It’s the first month of the winter quarter and Christmas is looming. The days are short often cold, damp and dull so a few spots of colour will lighten our hearts at this depressing time in the gardening year. But is anything apart from winter pansies actually in flower? YES LOTS.
Autumn flowering Camellias like Yuletide with brilliant red fragrant single flowers and golden yellow centres and Camellia Fuji-no-mine with large double scented pure white blooms are flowering in December and January. They are good to grow in tubs in ericaceous soil on a sheltered patio that gets lots of sun. Daphne Bholua Darjeeling is another divinely fragrant plant that requires lime free soil. It produces small pinky white flowers from November throughout the winter months. Another lime soil hater is Witch Hazel Hamamelis Mollis with unusual spidery flowers along the bare branches. The flowers are scented so position near the door to enjoy the perfume when you go and come. The best yellow variety is Hamamelis Pallida, H. Jelena is coppery orange and H. Diane is red.
Iris Unguicularis the Algerian Iris is happy growing in lean and mean dry soils often at the base of a wall in a sunny place. The lavender blue delicately marked flowers are sweetly scented and start opening around Christmas time until late March. Cut some stems when in bud and bring them indoors to delicately perfume any room.
There are a couple of wall plants that are also in flower in early winter. Jasmine Nudiflorum is easy to grow either trained on wires or trellis on a wall or allowed to scramble down a bank. It is deciduous so loses its leaves in autumn exposing the green stems which then start to bear bright yellow star shaped flowers from December through to March. It grows well in sun or shade in well drained soil but will flower earlier if the wall is sheltered. Prune immediately after flowering has stopped in March by cutting the branches back to a strong bud or young lower branch. In older plants cut a quarter of the growth back to ground level each year to maintain prolific flowering. Clematis Cirrhosa Freckles is a delightful evergreen species clematis flowering from November through the winter months. It is easy to grow and does not suffer clematis wilt like the many hybrid varieties. The creamy nodding bell shaped flowers are beautifully speckled maroon red inside the cup. It thrives in rich humus soil so incorporate lots of compost when planting and shade the roots by planting a brightly coloured low growing evergreen shrub at the base like Euonymus. Another good variety is Clematis Cirrhosa Jingle Bells with creamy yellow nodding flowers which have a slight citrus scent. Both varieties produce attractive fluffy seed heads that you can use in Christmas flower arranging.
A useful winter flowering tree is Prunus Subhirtella Autumnalis. It has pale pink flowers scattered along its bare branches from November to March. Under plant with winter flowering heathers like Erica Carnea Springwood White or Springwood Pink and with snowdrops and early dwarf daffodils to enhance the effect in early spring.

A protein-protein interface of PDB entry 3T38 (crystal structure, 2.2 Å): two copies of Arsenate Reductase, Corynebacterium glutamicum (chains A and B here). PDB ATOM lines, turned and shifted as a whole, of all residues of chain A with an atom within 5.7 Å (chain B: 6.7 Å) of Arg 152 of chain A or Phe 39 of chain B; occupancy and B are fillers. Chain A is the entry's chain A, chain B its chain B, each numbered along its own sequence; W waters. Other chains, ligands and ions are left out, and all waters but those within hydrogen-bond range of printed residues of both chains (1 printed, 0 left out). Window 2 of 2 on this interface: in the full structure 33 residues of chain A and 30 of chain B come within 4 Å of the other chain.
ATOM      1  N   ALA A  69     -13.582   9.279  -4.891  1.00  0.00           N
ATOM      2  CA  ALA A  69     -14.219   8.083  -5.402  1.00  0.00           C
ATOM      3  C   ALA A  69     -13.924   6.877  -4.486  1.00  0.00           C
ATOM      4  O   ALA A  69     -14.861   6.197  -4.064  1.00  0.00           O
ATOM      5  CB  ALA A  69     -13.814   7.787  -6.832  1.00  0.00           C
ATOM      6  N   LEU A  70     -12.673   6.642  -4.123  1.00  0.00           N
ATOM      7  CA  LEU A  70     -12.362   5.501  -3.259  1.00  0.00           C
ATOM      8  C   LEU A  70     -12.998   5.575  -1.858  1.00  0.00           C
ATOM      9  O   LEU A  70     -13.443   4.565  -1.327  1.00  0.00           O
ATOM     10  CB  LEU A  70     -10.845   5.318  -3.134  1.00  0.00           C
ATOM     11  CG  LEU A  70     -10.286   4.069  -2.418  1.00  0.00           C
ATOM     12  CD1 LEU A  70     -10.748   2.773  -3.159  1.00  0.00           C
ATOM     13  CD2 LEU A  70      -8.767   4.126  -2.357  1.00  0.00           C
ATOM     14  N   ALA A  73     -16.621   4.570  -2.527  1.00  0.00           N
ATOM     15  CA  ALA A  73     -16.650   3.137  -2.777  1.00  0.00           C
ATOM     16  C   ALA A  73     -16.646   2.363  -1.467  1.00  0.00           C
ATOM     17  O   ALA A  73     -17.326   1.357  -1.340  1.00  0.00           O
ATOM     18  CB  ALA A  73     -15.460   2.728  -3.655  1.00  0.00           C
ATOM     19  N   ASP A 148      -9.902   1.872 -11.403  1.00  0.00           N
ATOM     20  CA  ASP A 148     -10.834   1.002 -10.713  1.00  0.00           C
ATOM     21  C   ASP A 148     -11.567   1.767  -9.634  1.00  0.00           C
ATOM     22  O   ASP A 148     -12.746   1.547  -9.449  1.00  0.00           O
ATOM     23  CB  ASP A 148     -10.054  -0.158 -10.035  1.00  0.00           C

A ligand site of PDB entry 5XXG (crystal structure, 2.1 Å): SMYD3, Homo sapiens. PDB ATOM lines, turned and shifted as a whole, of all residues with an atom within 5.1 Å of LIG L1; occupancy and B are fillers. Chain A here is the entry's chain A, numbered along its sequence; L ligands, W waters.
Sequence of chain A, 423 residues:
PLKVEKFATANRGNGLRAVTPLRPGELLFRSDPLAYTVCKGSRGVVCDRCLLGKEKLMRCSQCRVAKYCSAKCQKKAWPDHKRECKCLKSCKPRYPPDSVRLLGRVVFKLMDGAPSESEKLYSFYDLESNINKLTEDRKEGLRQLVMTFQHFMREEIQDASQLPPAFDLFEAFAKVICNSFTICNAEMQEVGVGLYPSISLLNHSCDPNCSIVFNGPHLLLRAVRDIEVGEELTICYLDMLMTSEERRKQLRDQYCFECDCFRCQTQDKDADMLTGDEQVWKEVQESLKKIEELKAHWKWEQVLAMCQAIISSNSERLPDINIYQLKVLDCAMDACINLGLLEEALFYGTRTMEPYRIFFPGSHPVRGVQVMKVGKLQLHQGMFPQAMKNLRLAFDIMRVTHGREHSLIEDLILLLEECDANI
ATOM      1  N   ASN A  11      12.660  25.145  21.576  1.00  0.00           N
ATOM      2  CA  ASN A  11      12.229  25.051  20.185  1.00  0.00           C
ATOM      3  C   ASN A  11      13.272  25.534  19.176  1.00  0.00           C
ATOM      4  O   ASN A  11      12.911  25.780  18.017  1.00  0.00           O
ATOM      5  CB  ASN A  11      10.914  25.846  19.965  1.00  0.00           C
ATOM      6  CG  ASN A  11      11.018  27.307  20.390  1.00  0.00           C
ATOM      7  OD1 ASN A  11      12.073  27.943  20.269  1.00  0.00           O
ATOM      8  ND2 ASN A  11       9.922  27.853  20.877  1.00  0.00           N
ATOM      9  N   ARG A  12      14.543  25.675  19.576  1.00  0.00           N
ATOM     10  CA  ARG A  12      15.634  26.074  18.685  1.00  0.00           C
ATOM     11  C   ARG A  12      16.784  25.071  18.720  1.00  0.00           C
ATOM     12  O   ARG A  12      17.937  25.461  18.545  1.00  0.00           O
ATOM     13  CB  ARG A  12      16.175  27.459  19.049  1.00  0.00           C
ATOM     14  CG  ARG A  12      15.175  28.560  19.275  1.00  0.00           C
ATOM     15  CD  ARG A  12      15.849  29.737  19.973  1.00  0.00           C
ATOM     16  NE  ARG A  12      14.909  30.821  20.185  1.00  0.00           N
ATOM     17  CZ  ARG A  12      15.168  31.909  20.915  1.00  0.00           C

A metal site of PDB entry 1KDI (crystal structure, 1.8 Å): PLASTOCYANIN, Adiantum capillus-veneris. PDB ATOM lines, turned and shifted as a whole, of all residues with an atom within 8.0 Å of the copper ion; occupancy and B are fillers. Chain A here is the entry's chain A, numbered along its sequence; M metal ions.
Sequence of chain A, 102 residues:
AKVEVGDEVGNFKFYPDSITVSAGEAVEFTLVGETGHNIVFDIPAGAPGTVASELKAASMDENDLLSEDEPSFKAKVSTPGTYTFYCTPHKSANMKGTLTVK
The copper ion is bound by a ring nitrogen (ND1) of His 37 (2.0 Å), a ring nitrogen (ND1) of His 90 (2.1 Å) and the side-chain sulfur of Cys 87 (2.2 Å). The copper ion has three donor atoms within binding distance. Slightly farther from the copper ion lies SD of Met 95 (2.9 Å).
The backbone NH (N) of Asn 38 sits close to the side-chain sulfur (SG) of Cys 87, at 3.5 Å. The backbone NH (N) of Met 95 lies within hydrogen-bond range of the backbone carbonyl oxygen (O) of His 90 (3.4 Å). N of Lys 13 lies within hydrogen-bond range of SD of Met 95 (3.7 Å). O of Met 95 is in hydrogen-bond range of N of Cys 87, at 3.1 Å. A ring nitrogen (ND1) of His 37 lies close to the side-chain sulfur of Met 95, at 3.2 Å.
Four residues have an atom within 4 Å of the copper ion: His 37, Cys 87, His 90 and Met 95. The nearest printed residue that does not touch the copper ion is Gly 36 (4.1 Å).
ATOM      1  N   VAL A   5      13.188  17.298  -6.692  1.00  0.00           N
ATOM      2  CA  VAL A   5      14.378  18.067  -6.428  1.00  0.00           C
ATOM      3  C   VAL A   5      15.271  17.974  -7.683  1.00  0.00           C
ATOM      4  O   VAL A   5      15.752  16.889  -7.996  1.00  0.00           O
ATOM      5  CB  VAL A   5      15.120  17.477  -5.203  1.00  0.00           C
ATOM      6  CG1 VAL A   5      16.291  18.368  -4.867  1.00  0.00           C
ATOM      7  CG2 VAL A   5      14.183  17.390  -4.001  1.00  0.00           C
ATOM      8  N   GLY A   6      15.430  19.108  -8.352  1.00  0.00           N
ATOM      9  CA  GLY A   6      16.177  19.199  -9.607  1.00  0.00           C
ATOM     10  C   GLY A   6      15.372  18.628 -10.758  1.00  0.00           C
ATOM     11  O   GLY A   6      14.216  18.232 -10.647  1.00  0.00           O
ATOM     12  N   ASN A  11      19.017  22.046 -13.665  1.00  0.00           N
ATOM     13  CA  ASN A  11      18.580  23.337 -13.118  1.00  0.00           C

There are two Viburnums also flowering in December the evergreen Viburnum Tinus and deciduous Viburnum Bodnantense. Viburnum Tinus Gwenllian has clusters of fragrant starry pinkish white flowers followed by blue black berries while Viburnum Bodnantense Dawn has pink highly perfumed flowers on bare stems from December to April.
Mahonia is another evergreen shrub with bright yellow flowers borne at the tip of each branch. The variety Winter Sun is just that really brightening any overcast winter days with cheerful clusters of Lily of the Valley scented flowers from November to March.
Chimonanthus Praecox Lutaea is an upright deciduous shrub with butter yellow amazingly fragrant flowers on bear stems from December to February. Lonicera Purpusii Winter Gem flowers at the same time on bare stems but has creamy white flowers of intense fragrance. Cut a few sprigs of either of these plants and the house smells gorgeous for days. Sarcoccoca Winter Gem The Christmas Box simply must be found a place in any garden. It is a small shiny leaf evergreen that starts producing small pure white highly perfumed flowers from November through the entire winter months. Grow in a tub and put next to the front door and then move away during the summer. It grows well in JI soil with extra compost.
Last but by no means least are Helleborus Niger the Christmas Rose. They like to be grown in partial shade in rich moisture retaining soil so dig in lots of compost when planting. Mulch and remove faded foliage as the flowers begin to appear to deter slugs or put down grit or pellets. Hellebores can be brought to flower earlier by putting a cloche over the plants in November.
We must not ignore the Winter Pansies with their individual marked little faces that are a joy to paint. The Winter Violas are even more colourful with many smaller flowers that seem less damaged by severe weather. The little cyclamen that are in the garden centres in autumn will also give lots of colour to tubs until the really cold weather after Christmas. So there we are as I said………….. YES LOTS